Why did you decide to prefer a formal equivalence style of translation over the more dynamic equivalence style of the original Jerusalem Bible and the New Jerusalem Bible?  

I was persuaded to it partly by the Australian Bishops, especially Mark Coleridge, for whose scholarship I have a high respect. It also shows that the RNJB stands in a great tradition, going back to Wm Tyndale.

Will the Old Testament continue to spell out the Divine Name, or follow the tradition of LORD?  

I don’t know what you mean by ‘spell out the Divine Name’, but we have kept to ‘Lord’ (small caps). I was on the Papal Biblical Commission when it was chaired by Ratzinger. One of his early acts as Pope was to ask us what we would do about this, and we made this decision as a body. I think it is the right decision, and I also have unlimited respect for Benedict XVI as a scholar and as a listener.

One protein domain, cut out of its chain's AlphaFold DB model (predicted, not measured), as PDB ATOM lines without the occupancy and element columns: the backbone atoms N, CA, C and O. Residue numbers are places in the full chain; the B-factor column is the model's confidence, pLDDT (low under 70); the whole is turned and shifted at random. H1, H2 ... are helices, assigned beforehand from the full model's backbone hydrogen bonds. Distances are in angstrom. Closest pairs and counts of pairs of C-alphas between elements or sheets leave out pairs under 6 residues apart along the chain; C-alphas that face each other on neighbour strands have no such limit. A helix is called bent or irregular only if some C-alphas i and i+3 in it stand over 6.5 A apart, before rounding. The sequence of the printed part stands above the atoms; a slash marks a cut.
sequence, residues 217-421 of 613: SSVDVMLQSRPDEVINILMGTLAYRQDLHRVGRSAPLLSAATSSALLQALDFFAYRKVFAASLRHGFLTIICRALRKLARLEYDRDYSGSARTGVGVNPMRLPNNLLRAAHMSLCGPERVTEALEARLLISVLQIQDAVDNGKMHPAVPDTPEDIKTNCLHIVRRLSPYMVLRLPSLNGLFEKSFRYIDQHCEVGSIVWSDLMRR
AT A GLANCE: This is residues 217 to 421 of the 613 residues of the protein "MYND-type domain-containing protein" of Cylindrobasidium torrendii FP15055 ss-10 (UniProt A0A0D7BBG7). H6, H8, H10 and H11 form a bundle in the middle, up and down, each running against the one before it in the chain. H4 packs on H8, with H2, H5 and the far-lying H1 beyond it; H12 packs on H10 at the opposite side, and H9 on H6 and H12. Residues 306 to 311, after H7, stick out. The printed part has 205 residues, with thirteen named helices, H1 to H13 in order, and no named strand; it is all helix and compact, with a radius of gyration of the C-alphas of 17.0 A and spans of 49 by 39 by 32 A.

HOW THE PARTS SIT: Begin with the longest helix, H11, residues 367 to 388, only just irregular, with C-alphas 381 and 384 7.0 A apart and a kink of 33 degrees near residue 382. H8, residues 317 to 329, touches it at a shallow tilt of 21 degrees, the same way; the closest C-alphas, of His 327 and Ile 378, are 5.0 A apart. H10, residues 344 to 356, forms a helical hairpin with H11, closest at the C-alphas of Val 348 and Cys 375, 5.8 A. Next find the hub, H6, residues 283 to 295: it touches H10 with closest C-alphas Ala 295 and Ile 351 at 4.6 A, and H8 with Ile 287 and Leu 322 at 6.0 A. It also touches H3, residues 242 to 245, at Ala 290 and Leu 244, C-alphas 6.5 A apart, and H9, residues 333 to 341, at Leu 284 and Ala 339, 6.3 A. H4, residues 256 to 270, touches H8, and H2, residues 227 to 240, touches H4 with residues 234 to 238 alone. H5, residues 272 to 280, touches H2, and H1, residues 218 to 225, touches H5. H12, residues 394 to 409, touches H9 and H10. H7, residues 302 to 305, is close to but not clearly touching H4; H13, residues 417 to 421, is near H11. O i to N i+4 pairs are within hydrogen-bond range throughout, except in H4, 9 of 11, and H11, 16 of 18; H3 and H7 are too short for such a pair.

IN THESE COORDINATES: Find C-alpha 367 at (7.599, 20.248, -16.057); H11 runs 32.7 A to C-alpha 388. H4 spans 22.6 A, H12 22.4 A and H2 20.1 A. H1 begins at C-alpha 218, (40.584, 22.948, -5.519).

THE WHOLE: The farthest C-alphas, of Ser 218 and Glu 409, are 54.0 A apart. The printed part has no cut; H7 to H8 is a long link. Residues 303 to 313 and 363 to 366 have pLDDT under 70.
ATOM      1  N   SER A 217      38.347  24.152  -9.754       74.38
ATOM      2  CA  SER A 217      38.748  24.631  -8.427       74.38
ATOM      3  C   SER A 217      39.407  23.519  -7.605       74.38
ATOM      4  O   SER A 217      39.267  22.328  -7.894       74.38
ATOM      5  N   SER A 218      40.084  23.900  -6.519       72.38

If this is essentially a whole new translation then why use “Jerusalem bible” in the title? Why not just give it a completely new translation name? 

1.     It is not wholly new.
2.     I have great respect for the Ecole and a great love for Jerusalem.
3.     Loyalty to DLT
4.     I am, after all, a Jew by birth.

Are discussions underway to revise the British lectionary around this translation? If so, how does Magnum Principiam change the process for approval? Did it allow you any greater freedom in your chosen rendering (vis a vis the preference for the Nova Vulgata mentioned above)? 

I am not party to the discussions of the EW Bishops’ Conference. If they ask me, I shall recommend that they adopt the RNJB. I was consistently conscious of the need for a revised lectionary, and hoped that the RNJB would be judged suitable. Many of the decisions were made with this possibility in mind.